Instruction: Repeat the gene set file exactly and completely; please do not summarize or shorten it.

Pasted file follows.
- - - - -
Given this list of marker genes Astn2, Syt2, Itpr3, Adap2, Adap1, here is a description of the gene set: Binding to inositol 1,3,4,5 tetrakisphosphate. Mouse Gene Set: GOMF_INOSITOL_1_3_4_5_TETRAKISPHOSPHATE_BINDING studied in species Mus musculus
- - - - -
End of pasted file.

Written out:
Given this list of marker genes Astn2, Syt2, Itpr3, Adap2, Adap1, here is a description of the gene set: Binding to inositol 1,3,4,5 tetrakisphosphate. Mouse Gene Set: GOMF_INOSITOL_1_3_4_5_TETRAKISPHOSPHATE_BINDING studied in species Mus musculus